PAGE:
Dead-blow hammers

Most hammers can easily damage the surface they are striking. A dead-blow hammer helps prevent this.

The Lasher fibre handle mallet (green and yellow) has a head of hard rubber, not quite the ideal dead- blow material. The Wera 50mm soft-face non-recoil hammer (black and white) is a true, high-quality dead-blow hammer.
Photo: Chris Nel

A dead-blow hammer is a specialised tool that controls the striking force with minimal rebound from the struck surface. This reduces damage or deformation to the surface in precision work, especially in tight locations. It conveys less peak force, spread over a longer interval, than that of a conventional hammer of similar weight.

The head is usually hollow and partially filled with sand, lead or steel shot that distributes the energy of the strike over a longer period. Some dead-blow hammers have solid heads of rubber or resilient ultra-high molecular weight plastic (UHMW) to absorb shock and reduce rebound. Others are made of solid polymer.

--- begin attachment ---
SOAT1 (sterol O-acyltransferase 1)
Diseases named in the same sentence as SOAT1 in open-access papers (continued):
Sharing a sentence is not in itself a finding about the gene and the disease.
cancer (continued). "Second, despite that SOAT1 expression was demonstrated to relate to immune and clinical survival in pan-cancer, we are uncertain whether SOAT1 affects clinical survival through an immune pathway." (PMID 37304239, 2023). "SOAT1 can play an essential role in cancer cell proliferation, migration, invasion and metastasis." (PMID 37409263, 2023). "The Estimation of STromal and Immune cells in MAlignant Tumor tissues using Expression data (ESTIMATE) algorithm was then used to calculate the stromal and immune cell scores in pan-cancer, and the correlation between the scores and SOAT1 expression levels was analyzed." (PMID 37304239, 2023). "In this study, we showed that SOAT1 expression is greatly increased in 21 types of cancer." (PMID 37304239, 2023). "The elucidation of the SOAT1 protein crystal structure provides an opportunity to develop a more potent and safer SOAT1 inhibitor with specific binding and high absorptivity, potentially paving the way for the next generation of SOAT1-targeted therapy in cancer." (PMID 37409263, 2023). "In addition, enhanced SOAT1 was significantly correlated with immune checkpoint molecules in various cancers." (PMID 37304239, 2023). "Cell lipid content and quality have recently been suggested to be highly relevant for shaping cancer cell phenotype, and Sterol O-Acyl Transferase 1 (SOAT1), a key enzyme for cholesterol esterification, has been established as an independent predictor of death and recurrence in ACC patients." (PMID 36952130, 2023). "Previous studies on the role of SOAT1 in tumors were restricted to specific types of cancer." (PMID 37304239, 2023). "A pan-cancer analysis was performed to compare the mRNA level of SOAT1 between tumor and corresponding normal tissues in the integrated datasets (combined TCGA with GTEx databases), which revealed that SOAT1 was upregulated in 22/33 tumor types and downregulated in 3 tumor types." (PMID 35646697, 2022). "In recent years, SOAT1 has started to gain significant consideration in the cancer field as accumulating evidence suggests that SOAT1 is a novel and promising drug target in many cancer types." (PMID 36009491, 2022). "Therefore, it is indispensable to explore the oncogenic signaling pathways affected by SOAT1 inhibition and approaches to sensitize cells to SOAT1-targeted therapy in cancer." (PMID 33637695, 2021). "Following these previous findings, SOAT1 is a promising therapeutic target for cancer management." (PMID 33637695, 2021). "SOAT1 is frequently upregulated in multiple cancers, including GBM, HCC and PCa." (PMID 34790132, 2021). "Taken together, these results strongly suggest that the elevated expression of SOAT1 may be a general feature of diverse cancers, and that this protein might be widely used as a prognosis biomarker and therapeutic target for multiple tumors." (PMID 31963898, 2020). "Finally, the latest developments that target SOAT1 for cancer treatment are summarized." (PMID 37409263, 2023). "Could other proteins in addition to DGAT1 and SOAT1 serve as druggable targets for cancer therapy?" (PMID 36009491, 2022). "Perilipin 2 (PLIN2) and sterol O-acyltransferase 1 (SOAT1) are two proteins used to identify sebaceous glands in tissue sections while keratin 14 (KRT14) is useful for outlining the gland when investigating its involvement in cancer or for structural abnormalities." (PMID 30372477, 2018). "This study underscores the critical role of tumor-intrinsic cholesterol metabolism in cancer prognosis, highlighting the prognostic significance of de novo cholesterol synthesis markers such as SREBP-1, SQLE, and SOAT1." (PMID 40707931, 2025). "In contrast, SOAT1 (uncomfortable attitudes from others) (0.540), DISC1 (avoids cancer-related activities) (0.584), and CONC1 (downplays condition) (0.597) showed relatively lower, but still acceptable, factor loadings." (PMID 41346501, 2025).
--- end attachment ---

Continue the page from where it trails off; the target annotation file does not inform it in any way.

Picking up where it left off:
Replaceable screw-on striking face inserts are available for some hammers; these allow the user to select the appropriate hardness of the striking face to optimise transfer of impact energy and reduce damage to the object being hammered. Worn or  damaged inserts can be replaced.

A dead-blow hammer can be used in woodworking to knock joints together or apart without denting the wood. The hammers shown above cost R100 incl. VAT (green and yellow) and R600 incl. VAT (black and white) at Builder’s Warehouse. Replacement screw-on faces come in pairs.